Columbia University’s Hamid Dabashi pleads for the US and its allies to step back and give former UN Secretary General Kofi Annan a chance to find a diplomatic resolution to the violence in Syria.
“[Annan] is the only one in a position to give the ruling regime (not just Bashar al-Assad) a way out of this bloody cul de sac. Unconditional surrender should never be the ruling paradigms in these or any other conflict resolution – not because Gaddafi then or Assad now deserves a face-saving strategy, but because Libyan and Syrian people need it for their future.
What ultimately prevents that possibility is not just the quagmire of violence in Syria. It is the imaginative geography of world politics that has historically written Asia, Africa, and Latin America out of the vital decisions affecting the globe. The US and EU have assumed disproportionate power of decision-making in global affairs and the UN is simply a diplomatic extension of their warmongerings. It is that grotesque geography of imperial domination that must be once and for all dismantled for the world determined to liberate itself, to begin to see itself.”
The Research Foundation for Science, Technology and Ecology’s Vandana Shiva argues the orthodox understanding of the economic concept of productivity lies at the root of today’s agricultural, ecological and unemployment crises.
“An artificial ‘production boundary’ was created to measure Gross Domestic Product (GDP). The production boundary defined work and production for sustenance as non-production and non-work – ‘if you produce what you consume, then you don’t produce’. In one fell swoop, nature’s work in providing goods and services disappeared. The production and work of sustenance economies disappeared, the work of hundreds of millions of women disappeared.
The false measure of productivity selects one output from diverse outputs – the single commodity to be produced for the market, and one input from diverse inputs – labour.”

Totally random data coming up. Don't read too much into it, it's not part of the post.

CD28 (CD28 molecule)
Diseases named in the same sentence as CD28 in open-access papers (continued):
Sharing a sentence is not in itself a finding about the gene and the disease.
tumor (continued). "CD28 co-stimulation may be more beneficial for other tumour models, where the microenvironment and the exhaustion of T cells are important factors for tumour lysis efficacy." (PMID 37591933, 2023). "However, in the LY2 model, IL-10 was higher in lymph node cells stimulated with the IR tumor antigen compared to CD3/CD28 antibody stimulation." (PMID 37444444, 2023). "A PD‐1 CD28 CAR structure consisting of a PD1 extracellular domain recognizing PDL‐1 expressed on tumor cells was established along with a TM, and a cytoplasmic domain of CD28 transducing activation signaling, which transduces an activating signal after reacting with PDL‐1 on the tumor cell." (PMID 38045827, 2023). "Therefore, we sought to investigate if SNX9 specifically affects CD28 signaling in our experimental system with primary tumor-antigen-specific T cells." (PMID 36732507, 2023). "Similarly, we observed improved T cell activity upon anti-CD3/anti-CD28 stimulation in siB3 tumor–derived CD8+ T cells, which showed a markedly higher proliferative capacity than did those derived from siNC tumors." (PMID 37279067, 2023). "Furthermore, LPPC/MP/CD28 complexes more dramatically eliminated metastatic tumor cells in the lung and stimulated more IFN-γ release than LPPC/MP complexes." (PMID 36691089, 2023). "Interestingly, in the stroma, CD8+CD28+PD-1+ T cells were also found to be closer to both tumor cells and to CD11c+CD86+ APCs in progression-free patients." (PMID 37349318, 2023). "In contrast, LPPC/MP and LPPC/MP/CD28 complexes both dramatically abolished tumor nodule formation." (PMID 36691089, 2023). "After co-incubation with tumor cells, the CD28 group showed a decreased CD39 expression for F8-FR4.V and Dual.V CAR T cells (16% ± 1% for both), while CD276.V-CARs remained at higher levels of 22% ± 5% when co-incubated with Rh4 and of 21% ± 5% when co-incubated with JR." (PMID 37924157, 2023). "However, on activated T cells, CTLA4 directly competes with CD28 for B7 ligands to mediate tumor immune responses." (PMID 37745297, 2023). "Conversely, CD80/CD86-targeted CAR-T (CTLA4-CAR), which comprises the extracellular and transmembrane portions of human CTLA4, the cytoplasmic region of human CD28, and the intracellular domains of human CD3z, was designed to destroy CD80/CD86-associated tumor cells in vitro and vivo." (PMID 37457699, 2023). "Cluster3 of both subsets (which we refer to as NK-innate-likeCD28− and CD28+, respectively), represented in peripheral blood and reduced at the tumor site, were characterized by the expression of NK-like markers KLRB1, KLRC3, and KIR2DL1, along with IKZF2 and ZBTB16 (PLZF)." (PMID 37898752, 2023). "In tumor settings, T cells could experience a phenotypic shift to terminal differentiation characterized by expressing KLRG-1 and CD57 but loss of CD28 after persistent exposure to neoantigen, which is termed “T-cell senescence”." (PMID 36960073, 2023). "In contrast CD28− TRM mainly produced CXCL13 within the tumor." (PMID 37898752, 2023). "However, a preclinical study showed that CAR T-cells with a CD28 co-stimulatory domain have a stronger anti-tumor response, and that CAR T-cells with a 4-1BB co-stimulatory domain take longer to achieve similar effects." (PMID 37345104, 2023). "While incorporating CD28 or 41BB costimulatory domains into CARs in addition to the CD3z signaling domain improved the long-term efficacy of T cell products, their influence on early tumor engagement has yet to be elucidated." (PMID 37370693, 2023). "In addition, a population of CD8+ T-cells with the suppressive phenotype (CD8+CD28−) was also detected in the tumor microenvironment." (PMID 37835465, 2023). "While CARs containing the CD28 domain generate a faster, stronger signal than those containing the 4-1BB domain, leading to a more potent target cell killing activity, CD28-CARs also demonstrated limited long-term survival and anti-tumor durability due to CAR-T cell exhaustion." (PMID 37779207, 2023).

Change of diet
In a Q&A with Inter Press Service, Worldwatch Institute’s Danielle Nierenberg calls for “a restructuring of the entire food system.”
“Factory farming or concentrated operations, this agricultural system really started here in the U.S. and in Europe, (and) is now spreading to the Philippines, Sub-Saharan Africa, South Asia. The environmental, public health and animal welfare impact of this is really extreme. You have huge amounts of waste that can’t be utilised by farmlands, surface fertiliser is becoming toxic waste, there’s tropical water pollution, surface water pollution.
We really need to make sure that agriculture is something that sustains and not just some extractive industry.”
Insouciance of war
Author Daniel Richler laments the extent to which people living in a “nation at war” can be almost totally unaffected by the horrors playing out on distant battlefields.
“Is it arrogant to feel this way? To want, in one of these moments, the hockey crowd with their plastic mugs of beer and their popcorn standing for the troops, the families in attendance along the ‘Highway of Heroes’ or others at a policeman’s funeral not to stand, in silence, hands over their hearts in postures received from the movies, to wail inconsolably and furiously – and to riot, damn it, for lost lives rather than a sports result? That would bust the cliché – once, at least, before that scene, too, of thousands outraged at war’s stupidity became a standard part of the war story’s tired repertoire and was repeated, again.”